Antique Cabinet Makeover {& an Alternative to Replacing the Glass Door Panel}

Do ya’ll love chocolate as much as I do? There are few things I love more, but how about as a theme for a furniture makeover? Today my furniture flippin friends and I are all sharing furniture makeovers inspired by chocolate. Say what?

A few weeks ago I spied an antique cabinet at the DAV thrift store near my house. It was $79 and probably totally worth that, but the door was missing the glass and didn’t close real smoothly so I passed. I went back a week later and it was marked to $49! I just couldn’t pass it up the second time:


It doesn’t actually look too bad in this photo but it wasn’t great in person. I’m not exactly sure what was built up on that corner there, but there were a few places like that…


I decided this would be the piece I would use for this themed makeover, and I had the perfect plan. I decided that with Valentine’s Day so near and all that I would give this makeover a romantic feel. Chocolate=romance right? (For my Hubby it does…wink wink.)

And what would be a better way to translate romance to a piece of furniture than a French love letter stencil?

Antique Cabinet makeover in Pure White DIY Chalk Paint from Confessions of a Serial Do-it-Yourselfer

Pretty, right? Okay so it’s not brown like chocolate…but how about white chocolate? And hmmm that does NOT look anything remotely close to a French love letter on the door there.

Okay you got me. That love letter stencil business turned out to be a big hot mess. I knew I wanted to add a panel to the door instead of replacing the glass so it could provide closed storage, and my original plan was to add the pretty French script across the entire door panel. It was a huge fail. I use spray adhesive like always, but instead of using a small brush like I usually do, I used a sponge and it was a blobby disaster. I decided I needed a plan B, stat.  But anything Paris is romantic right? So this is plan B. And romance=chocolate, right? (Even if it is white. 😉 )

Antique Cabinet makeover in Pure White DIY Chalk Paint from Confessions of a Serial Do-it-Yourselfer

The door panel is hardboard. It’s like pegboard but without the holes and I find it at Lowes or the Home Depot. (This is the same thing I use to make chalkboards.) It is super smooth and paints up beautifully. I’ve included affiliate links  in this post for your convenience. See my full disclosure here.  I attached it to the inside of the door frame with my Logan Point Driver. (Seriously one of my favorite tools in my toolbox!)

Combine more than one stencil to get look you want.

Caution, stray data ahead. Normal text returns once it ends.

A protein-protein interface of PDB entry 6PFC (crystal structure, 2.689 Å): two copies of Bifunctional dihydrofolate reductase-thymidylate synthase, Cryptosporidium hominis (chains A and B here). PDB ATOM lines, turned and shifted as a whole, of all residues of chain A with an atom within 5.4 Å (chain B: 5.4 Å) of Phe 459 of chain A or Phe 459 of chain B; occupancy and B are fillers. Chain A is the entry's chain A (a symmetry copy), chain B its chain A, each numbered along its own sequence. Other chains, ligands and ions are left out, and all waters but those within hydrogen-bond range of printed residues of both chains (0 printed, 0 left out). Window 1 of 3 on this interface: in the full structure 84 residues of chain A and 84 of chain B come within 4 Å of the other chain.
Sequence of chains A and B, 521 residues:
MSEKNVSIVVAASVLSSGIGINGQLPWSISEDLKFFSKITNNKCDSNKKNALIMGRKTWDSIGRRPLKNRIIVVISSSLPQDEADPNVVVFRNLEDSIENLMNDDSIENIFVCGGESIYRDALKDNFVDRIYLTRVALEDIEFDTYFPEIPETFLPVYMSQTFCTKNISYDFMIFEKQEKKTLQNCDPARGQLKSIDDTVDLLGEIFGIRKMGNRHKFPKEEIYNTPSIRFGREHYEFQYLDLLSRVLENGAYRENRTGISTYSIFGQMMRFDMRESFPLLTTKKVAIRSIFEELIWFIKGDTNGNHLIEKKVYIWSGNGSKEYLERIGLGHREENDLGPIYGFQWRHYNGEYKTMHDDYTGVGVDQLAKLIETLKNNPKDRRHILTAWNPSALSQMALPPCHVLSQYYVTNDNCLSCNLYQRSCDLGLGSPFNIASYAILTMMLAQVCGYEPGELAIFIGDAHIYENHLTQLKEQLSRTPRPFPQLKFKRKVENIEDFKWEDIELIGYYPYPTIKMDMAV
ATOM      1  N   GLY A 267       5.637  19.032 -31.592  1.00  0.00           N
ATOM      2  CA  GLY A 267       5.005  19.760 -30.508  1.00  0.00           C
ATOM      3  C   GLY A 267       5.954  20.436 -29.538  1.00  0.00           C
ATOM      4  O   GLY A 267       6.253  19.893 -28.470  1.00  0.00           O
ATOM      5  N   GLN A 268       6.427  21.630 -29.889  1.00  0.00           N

This piece gave me quite a bit of trouble though. I was almost out of my tried and true Bulls Eye Clear Shellac, so I was headed to the store to pick up some more since I knew this older piece would likely be a bleeder. It was unseasonably cold for our area so I was reading the recommended minimum temps to be used in when I saw on the label that they had another product they suggested for painted pieces. It was their shellac-based white primer. Perfect!

Oh no it was NOT perfect at all. I applied a coat of that first, then my DIY chalk paint in Pure White (Behrs white right off the shelf). Bled through. I gave it another coat of the shellac primer and a coat of chalk paint, bled through. I gave it a coat of regular old white Zinsser Primer and a coat of chalk paint and guess what? It STILL bled through. Know how I fixed it? I finally decided to wax the darn thing with Annie Sloan’s clear wax, and then applied my chalk paint over that and the heavens opened up and the angels sang! It worked.

I could have kiss that wax! It might have just been this particular piece and whatever that gunk was that had accumulated on the surface, but next time I’m going straight for my regular ole clear shellac!

Antique Cabinet makeover in Pure White DIY Chalk Paint from Confessions of a Serial Do-it-Yourselfer. This is a great inexpensive alternative to repalcing a glass door panel!

By the time I got to the stencil on the door and it looked so awful, I knew I had to stop right there and switch to something tried and true.

I used a mix of two stencils for the door. This one and this one. (They are both 30% off right now through the end of February-no affiliation, just a good product and a good deal. 🙂 )

Combine more than one stencil to get look you want.

Stencils are the easiest way to achieve this look for the least amount of effort. I used spray adhesive to temporarily adhere my stencil to the surface of my project. (Spray the stencil, not the project surface.) It should not stick permanently or leave any sticky residue. Then I used the smallest brush from this 3-piece nylon brush set to fill in the stencil using acrylic paint, brushing away from the edges.


After I removed the  stencil, I had a couple of areas to fix here and there which I used a script liner brush for. This time it came out really well thank goodness! I also filled in all the gaps in the lettering that gives it away as a stencil using the same brush. (Rinse your stencil right away with warm water. Allow the sticky back to air dry.)

Combine more than one stencil to get look you want. Love this fleur de lis stencil!

After allowing the paint to dry to completely, I sanded using 220 grit sand paper and sealed with Annie Sloans’s clear soft wax.